EU unity threatened by pandemic
Toni Waterman from Brussels

EU leaders have signed off on a proposal to all but seal Europe's borders to foreigners for at least the next 30 days. 

The move is a bit delayed for some member states, though, as they have already decided to close their borders despite desperate calls from Brussels for a unified approach.


How big a threat to EU unity has the COVID-19 crisis been so far?

The free movement of people in Europe is one of the four tenets of the single market. 

The guidelines of this new travel ban limit that free movement, saying that member states must always admit their own citizens and residents and facilitate the transit of other EU citizens and residents who are returning home. 

This means we are seeing aspects of this tighten up. Some members have sealed their borders even to other EU citizens. 

Certain countries in the EU have courted the hoarding of essential medical equipment, while others have been in desperate need. Therefore, this pandemic is testing the bonds of unity and solidarity within the bloc.


What has been the criticism of the response at the EU level?

The biggest criticism is that Brussels has been too slow to act to a fast-spreading contagion. This is particularly regarding aid packages, border controls and the procurement of medical equipment. 

Italy, which is currently dealing with about 30,000 confirmed cases, has said that the EU and other member states are leaving Italians high and dry in their moment of crisis.

In defense of the EU, health is a national competency. The early stages of this outbreak were dominated by this concept, which has changed somewhat as the pandemic has worsened. 

Dealing with any type of crisis in a 27-member bloc is normally a slow process, which is exacerbated now that we are in a crisis.


What is the EU now doing to bring in a union-wide policy?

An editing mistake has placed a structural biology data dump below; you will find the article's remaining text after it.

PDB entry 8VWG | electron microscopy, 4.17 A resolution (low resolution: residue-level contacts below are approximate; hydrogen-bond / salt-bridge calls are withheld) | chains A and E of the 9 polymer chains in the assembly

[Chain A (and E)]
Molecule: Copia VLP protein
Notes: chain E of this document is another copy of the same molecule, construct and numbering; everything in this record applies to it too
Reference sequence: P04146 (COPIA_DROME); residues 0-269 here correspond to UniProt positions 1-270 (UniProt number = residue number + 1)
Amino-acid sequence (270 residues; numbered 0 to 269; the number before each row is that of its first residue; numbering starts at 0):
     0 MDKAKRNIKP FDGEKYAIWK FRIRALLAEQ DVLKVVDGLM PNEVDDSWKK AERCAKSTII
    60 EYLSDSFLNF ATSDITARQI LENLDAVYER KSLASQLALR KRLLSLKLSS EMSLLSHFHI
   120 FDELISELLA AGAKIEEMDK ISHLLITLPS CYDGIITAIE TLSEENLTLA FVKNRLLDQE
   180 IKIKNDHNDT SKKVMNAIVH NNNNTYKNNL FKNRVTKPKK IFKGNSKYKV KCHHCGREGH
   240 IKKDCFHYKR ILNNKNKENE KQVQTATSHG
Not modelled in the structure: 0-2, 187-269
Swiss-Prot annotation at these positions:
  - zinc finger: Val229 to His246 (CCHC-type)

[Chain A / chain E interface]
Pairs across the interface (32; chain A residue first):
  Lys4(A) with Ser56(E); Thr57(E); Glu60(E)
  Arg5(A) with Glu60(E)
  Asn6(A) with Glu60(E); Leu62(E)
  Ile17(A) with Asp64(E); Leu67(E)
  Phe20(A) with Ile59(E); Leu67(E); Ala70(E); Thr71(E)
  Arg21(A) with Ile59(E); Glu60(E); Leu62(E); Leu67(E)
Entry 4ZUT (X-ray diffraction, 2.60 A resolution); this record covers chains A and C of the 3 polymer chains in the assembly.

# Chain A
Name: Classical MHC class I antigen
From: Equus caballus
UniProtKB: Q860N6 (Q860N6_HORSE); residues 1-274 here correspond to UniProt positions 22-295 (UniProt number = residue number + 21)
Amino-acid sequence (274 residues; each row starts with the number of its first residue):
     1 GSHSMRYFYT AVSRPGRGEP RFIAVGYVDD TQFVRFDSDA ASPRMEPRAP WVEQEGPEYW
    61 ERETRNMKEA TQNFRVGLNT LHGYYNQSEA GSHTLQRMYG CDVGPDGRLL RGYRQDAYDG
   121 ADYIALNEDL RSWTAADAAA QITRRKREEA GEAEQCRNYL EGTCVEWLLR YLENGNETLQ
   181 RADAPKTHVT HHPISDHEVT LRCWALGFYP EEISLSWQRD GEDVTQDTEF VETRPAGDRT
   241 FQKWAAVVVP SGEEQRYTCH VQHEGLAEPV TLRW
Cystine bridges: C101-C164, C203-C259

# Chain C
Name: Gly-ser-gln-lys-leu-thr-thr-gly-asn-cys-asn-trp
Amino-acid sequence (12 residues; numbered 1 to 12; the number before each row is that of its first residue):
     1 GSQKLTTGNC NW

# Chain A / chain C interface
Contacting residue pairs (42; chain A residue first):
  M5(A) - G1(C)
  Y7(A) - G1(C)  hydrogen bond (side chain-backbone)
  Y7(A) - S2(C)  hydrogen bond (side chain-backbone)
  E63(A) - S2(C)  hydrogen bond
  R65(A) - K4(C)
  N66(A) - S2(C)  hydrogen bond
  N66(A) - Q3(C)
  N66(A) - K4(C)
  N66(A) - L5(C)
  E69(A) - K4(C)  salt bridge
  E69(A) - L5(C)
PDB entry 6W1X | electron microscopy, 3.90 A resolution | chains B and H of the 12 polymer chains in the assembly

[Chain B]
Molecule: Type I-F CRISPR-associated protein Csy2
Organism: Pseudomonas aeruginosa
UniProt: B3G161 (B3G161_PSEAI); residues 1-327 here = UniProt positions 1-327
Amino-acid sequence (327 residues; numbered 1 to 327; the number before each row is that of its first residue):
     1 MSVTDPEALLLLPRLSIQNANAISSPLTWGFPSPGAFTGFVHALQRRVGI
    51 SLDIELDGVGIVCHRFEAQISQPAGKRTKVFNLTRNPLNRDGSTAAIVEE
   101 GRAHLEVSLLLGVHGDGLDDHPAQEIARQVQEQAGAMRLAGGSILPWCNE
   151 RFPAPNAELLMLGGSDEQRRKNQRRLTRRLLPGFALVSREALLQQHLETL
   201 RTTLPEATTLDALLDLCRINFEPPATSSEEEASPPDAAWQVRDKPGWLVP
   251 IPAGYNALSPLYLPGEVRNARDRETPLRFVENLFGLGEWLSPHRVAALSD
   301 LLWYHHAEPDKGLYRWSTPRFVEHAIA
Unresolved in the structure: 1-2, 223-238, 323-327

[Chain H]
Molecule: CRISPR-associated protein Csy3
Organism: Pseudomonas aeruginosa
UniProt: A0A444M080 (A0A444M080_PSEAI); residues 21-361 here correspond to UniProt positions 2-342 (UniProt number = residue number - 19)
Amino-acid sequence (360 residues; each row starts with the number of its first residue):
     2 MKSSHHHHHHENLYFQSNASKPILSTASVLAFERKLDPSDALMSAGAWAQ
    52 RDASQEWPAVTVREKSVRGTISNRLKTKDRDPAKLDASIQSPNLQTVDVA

Brussels is trying to regain control. 

The closing of borders would realign member states that have already taken this action. The commission is also allowing governments to ban the export of vital medical equipment outside the bloc. Such regulations are once again trying to bring the likes of Germany and France back into alignment. 

Brussels has also put out framework proposals on issues such as state aid as individual governments are putting forward a patchwork of economic aid packages. 

Therefore, it's currently about realigning right and pushing forward this belief that a coordinated response is most effective. 


Will countries put the EU-wide interest ahead of their national interest?

It could be argued that to some extent we've seen more of the ME than the WE mentality so far. 

Germany and France, for instance, banned the export of much sought after protective gear such as masks and gloves, so that they would not have a shortage at home. They did this, though, as Italy was desperately appealing for help in procuring this type of equipment. 

Germany and France have since loosened those restrictions after a scolding from Brussels. 

As critical as things seem at the moment, they are expected to get worse. So we'll just have to wait and see who and what the ultimate priorities are.